Boxers, Cuddly? Meet Your 70-Pound Lap Dog

Boxers are among the most affectionate breeds you’re likely to encounter.

Despite their sometimes intimidating appearance, fearlessness and their history as guard and hunting dogs, Boxers make super cuddly companions.

Given the chance, they will end up squarely on top of you, living up to their reputation as 70-pound lap dogs.

Do Boxers Like To Cuddle?

If a Boxer likes you, you’ll be left in little doubt about it.

Boxers enjoy being close and are charmingly in-your-face about their affections.

This doesn’t mean your Boxer has to be all over you.

How an individual Boxer behaves has everything to do with how they’re raised and what kind of interactions the owner encourages.

Few people would object to a Boxer puppy in their lap, or giving them hugs …but not everyone wants a full-grown dog on top of them.

Don’t think that because Boxers like to cuddle, they must be allowed to do whatever they like.

Boxers can easily be taught to stay off furniture including couches, and to sleep in their own bed, if that’s what you prefer.

Make the rules and stick to them consistently.

Irrepressibly friendly or not, it’s important for your Boxer to know you are the pack leader and that what you say goes — including what’s deemed an acceptable way to show affection.

Young Boxers can have a tendency to get overexcited and it needs to be managed from the start.

Training a young Boxer not to jump up on people can be one of the more challenging aspects of Boxer ownership, but it is essential.

The good news is adult Boxers are generally more aware of their own heft and naturally calmer.

Plus, you will have had more time to teach your Boxer impulse control.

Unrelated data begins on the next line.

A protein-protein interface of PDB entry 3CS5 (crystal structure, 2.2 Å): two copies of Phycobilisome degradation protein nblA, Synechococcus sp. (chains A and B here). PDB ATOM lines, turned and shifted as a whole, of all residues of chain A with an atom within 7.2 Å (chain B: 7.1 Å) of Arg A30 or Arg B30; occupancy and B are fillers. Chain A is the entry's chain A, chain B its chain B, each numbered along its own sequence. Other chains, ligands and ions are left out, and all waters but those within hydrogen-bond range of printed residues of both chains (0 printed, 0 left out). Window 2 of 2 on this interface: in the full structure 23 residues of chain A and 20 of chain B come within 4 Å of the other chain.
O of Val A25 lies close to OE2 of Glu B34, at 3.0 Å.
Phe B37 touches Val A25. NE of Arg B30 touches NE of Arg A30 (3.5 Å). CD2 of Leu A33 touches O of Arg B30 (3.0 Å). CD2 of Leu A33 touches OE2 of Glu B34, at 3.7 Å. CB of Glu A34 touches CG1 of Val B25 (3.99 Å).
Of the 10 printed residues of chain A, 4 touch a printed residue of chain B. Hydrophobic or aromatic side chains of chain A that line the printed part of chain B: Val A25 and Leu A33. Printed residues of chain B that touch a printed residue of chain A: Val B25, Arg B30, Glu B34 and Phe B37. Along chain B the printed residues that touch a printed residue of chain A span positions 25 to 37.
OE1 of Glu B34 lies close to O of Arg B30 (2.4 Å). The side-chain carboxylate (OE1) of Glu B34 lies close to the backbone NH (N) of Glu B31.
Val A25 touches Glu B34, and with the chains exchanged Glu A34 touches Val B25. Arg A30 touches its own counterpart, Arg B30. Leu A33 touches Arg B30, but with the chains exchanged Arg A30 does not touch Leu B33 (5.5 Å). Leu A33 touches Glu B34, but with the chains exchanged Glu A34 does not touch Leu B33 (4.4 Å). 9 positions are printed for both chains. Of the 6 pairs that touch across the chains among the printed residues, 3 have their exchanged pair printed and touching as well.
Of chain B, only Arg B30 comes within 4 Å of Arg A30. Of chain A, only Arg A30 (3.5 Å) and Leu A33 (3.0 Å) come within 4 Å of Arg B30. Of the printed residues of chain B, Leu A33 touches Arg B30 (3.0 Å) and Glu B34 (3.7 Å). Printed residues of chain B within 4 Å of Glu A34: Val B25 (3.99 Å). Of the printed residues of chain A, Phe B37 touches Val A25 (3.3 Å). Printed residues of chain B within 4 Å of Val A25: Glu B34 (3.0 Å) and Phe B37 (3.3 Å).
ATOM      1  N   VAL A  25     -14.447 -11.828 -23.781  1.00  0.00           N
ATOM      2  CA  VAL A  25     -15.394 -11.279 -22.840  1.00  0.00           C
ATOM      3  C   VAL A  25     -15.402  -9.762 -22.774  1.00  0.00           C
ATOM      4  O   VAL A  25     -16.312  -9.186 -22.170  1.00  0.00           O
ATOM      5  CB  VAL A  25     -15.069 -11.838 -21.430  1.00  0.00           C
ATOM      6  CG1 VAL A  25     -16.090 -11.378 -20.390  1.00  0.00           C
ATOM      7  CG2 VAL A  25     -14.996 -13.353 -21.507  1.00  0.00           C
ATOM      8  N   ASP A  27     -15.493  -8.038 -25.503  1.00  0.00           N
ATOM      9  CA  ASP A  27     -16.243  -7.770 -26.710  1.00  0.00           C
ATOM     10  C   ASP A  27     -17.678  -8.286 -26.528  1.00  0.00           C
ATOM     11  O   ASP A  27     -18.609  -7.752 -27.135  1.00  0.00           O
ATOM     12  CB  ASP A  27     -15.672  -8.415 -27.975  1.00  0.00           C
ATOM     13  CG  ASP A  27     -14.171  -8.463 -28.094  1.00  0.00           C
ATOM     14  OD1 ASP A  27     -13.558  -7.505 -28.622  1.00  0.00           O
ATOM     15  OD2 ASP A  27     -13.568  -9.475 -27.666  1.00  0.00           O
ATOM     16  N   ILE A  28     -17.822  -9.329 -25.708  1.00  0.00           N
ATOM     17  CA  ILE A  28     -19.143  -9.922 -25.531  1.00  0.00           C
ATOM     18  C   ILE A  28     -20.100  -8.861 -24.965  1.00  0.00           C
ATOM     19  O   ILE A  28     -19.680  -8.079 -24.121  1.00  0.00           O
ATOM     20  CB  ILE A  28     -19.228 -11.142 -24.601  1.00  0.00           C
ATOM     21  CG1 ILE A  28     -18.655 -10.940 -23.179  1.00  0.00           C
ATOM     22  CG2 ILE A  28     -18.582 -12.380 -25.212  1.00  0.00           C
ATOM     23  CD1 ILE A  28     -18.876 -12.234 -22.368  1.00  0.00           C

I am not a vet. This post is intended for general informational and educational purposes. I encourage readers to view my full disclaimer here.


Are Boxers Clingy?

Boxers will lavish you with affection but they are also strong willed, independent dogs that don’t ordinarily become clingy.

Good breeding will assure your puppy comes with a steady, balanced Boxer temperament that embodies all the best aspects of the breed.

A typical Boxer will be:

  • Sweet-natured
  • Gentle
  • Highly intelligent
  • Alert
  • Funny
  • Playful
  • Inquisitive
  • Friendly
  • Exuberant
  • Protective
  • Physical and affectionate
  • Patient
  • Sensitive
  • Vocal (Boxers are not barkers but they have a range of groans and noises)
  • Very trainable
  • Fun-driven
  • Energetic
  • Perceptive (As guard dogs they are valued for their ability to accurately read a situation)
  • Confident
  • Courageous (Their history as a hunting dog proves this. They caught and held down bears and wild boar)
  • Dignified
  • Even-tempered

If there are any cons to the Boxer temperament it’s that they can also be:

  • Stubborn
  • Excitable

Once your pup gets home, it’s over to you to shape him into a good canine citizen.

A well-socialized Boxer can happily stay home alone for reasonable amounts of time, as long as he is trained to do so and eased into it gradually.

What It Might Mean If Your Boxer Becomes Suddenly Clingy